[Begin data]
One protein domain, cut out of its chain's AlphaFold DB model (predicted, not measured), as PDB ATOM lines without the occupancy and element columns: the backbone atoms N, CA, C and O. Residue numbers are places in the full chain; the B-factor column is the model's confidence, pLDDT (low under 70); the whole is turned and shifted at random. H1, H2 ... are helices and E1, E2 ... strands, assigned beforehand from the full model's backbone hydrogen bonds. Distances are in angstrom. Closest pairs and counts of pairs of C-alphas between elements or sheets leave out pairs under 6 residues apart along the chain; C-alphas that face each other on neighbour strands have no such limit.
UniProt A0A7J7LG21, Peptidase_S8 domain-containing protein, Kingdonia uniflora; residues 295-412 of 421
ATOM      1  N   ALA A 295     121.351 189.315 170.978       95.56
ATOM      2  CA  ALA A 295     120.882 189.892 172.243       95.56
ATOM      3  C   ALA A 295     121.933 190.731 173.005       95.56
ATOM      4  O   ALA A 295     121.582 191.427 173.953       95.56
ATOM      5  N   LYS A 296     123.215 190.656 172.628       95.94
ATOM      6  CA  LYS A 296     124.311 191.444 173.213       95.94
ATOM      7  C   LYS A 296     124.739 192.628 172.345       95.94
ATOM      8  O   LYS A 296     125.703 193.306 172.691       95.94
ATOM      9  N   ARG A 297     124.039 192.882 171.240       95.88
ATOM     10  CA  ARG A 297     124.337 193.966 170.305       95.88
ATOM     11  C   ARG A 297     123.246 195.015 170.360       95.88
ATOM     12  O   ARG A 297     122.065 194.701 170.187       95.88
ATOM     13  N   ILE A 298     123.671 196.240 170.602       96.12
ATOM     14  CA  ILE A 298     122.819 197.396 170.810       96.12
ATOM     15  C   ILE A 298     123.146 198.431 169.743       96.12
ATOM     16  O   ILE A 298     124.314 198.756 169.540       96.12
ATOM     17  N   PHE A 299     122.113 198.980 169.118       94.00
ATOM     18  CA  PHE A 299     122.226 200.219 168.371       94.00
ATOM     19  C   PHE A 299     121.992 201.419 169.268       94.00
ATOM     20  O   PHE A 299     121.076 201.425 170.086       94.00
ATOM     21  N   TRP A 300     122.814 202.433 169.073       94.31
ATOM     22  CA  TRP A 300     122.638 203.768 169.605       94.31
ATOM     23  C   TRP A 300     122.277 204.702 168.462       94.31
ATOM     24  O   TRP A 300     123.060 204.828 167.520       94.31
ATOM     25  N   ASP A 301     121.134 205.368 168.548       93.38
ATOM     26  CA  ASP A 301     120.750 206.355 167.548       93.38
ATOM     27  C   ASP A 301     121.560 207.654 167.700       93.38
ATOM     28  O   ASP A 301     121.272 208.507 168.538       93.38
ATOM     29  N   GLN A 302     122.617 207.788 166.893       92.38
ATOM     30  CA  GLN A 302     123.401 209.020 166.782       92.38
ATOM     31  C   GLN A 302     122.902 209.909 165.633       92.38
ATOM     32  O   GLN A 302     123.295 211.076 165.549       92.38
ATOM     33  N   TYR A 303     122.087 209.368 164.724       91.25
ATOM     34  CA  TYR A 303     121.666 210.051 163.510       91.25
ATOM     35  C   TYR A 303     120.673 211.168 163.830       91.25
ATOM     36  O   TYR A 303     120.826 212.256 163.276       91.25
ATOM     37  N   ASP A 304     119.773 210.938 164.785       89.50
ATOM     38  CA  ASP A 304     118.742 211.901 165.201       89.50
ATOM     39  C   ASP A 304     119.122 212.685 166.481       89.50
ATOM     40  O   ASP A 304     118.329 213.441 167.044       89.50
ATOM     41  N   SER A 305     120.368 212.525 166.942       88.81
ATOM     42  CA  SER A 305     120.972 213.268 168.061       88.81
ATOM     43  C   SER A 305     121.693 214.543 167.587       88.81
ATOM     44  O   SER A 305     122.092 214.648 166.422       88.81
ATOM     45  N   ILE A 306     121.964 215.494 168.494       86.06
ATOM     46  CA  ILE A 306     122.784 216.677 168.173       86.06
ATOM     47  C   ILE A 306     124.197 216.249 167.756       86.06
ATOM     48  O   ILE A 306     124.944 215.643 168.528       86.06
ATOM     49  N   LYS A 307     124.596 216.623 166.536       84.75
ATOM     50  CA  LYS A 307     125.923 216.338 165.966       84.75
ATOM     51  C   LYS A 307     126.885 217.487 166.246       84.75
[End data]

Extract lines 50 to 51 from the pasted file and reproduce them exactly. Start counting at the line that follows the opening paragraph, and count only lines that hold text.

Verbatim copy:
ATOM     49  N   LYS A 307     124.596 216.623 166.536       84.75
ATOM     50  CA  LYS A 307     125.923 216.338 165.966       84.75